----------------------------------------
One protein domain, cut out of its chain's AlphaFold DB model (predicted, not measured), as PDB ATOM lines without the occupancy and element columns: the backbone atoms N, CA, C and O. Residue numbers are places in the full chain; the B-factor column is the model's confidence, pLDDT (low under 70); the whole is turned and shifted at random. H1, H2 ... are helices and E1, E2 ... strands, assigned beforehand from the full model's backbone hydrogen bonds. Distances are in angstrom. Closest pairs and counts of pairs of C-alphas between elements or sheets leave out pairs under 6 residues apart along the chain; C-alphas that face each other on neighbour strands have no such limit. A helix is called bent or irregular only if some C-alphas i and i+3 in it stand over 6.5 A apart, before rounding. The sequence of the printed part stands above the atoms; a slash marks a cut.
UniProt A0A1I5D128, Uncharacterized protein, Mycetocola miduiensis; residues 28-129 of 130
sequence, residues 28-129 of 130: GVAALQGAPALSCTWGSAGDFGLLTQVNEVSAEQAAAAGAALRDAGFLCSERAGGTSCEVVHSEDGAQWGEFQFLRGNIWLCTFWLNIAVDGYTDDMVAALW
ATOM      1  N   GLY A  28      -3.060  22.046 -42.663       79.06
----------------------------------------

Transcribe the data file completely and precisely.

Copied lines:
One protein domain, cut out of its chain's AlphaFold DB model (predicted, not measured), as PDB ATOM lines without the occupancy and element columns: the backbone atoms N, CA, C and O. Residue numbers are places in the full chain; the B-factor column is the model's confidence, pLDDT (low under 70); the whole is turned and shifted at random. H1, H2 ... are helices and E1, E2 ... strands, assigned beforehand from the full model's backbone hydrogen bonds. Distances are in angstrom. Closest pairs and counts of pairs of C-alphas between elements or sheets leave out pairs under 6 residues apart along the chain; C-alphas that face each other on neighbour strands have no such limit. A helix is called bent or irregular only if some C-alphas i and i+3 in it stand over 6.5 A apart, before rounding. The sequence of the printed part stands above the atoms; a slash marks a cut.
UniProt A0A1I5D128, Uncharacterized protein, Mycetocola miduiensis; residues 28-129 of 130
sequence, residues 28-129 of 130: GVAALQGAPALSCTWGSAGDFGLLTQVNEVSAEQAAAAGAALRDAGFLCSERAGGTSCEVVHSEDGAQWGEFQFLRGNIWLCTFWLNIAVDGYTDDMVAALW
ATOM      1  N   GLY A  28      -3.060  22.046 -42.663       79.06